Orange County looks to re-home dogs seized from fighting ring

HILLSBOROUGH, N.C. (WNCN) - Orange County Animal Services is hoping to re-home a few animals rescued from a dog fighting ring, but only to experienced owners.

Bob Marotto, the shelter’s director, says the dogs were seized from a Rougemont home on March 2.

Daniel Crew Jr., 41, is facing more than 40 charges for dog fighting and animal cruelty 

“This is the most egregious kind of animal crime where two animals are pitted in a life and death struggle,” said Marotto.

Marotto said the dogs ranged in age from 5 months to 5 years old, and some needed immediate medical care for wounds, parasites, and infections.

Of the 30 dogs, Marotto said 18 were deemed dangerous based on North Carolina law pertaining to the types of wounds and scars they have which are consistent with dog fighting.

“Those scars appears on certain parts of their body their muzzles, their forelimbs,” he said.

Marotto said a behavior specialist with the American Society for Prevention of Animal Cruelty was brought it to evaluate the remaining 12 dogs. 

“They are coming out of a situation where these dogs, or dogs, were being bred specifically for their appetite to fight with other dogs. That kind of drive, and that kind of aggression is something we want to be mindful of,” he said.

Marotto said while the dogs could be aggressive to people, they are mostly aggressive to other animals. 

He said each of the remaining 12 dogs were put through a series of tests and eight of them passed.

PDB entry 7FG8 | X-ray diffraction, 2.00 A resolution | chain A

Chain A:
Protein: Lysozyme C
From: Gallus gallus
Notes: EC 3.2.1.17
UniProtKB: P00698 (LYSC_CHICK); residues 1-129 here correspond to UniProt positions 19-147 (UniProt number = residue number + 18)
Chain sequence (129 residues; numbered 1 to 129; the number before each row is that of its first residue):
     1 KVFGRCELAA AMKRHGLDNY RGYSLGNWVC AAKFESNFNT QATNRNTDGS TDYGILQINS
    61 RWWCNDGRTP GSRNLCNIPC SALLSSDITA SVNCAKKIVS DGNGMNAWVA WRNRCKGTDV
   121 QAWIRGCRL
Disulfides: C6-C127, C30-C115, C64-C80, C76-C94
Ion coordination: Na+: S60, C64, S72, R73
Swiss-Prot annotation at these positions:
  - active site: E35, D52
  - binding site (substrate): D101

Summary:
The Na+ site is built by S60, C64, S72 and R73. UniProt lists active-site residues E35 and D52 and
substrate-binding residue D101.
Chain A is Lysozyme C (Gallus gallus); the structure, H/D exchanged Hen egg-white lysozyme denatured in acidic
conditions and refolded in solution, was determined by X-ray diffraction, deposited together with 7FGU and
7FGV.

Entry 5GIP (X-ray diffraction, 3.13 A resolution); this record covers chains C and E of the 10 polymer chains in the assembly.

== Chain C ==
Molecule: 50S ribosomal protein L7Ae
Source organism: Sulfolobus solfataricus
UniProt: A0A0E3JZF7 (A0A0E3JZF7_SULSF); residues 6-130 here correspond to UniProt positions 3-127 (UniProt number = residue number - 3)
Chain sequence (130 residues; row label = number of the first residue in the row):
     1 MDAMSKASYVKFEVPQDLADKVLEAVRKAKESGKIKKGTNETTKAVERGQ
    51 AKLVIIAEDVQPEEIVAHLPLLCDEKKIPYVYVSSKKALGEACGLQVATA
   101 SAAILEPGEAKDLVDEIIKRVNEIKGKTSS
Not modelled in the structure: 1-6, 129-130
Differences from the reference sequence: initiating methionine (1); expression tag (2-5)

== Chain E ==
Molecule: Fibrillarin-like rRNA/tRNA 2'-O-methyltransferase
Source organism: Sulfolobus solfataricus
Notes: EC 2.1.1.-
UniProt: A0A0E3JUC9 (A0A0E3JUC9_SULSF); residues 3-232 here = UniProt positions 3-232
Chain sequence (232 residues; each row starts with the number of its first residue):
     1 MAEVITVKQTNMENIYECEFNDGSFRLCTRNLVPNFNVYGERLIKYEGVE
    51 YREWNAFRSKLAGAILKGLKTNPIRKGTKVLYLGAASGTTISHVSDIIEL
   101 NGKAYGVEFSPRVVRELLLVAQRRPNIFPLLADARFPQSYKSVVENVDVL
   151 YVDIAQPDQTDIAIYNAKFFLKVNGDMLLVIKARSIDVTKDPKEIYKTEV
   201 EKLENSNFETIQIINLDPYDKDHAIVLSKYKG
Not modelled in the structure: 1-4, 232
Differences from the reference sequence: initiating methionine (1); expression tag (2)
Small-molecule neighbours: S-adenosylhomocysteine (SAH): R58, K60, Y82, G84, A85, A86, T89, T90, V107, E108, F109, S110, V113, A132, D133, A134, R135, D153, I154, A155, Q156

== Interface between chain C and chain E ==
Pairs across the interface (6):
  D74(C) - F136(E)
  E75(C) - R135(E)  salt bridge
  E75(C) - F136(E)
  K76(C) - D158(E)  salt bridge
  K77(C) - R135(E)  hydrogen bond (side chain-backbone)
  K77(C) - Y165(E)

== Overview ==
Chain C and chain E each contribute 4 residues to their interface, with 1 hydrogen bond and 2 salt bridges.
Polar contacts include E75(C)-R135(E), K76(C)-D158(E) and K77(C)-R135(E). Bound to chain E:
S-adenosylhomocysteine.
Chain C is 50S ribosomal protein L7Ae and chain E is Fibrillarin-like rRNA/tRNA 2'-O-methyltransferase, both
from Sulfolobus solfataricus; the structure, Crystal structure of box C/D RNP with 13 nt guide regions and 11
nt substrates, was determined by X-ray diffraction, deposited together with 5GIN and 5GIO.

“Some got an A, some got a B, some got a C. Those grades give us an idea of the challenges or lack of challenges for those dogs in the re-homing process,” said Marotto.

The dogs will not be adopted out by the shelter, instead Marotto says they plan to partner with rescues that specialize in these types of dogs.

“It’s much more prudent and responsible for us to assure that they go into experienced homes,” he said.

That process won’t begin until the case makes its way through court, which Marotto anticipates will wrap up by the end of July.

Until then, Marotto said the shelter is working hard to make sure they dogs are happy, and relaxed. He says because they are considered evidence, they cannot be socialized in the way other dogs at the shelter are.

“Because we can’t give them the kind of physical activity and stimulation we’d like to give them, we try and find substitutes and that’s mostly toys and chews,” said Marotto.

Marotto said having all 30 dogs here has put a strain on manpower, and space.

As the shelter approached capacity, Marotto wants to remind people there are plenty of animals available immediately for adoption.


More Stories

North Carolina News Headlines

Latest News

Video Center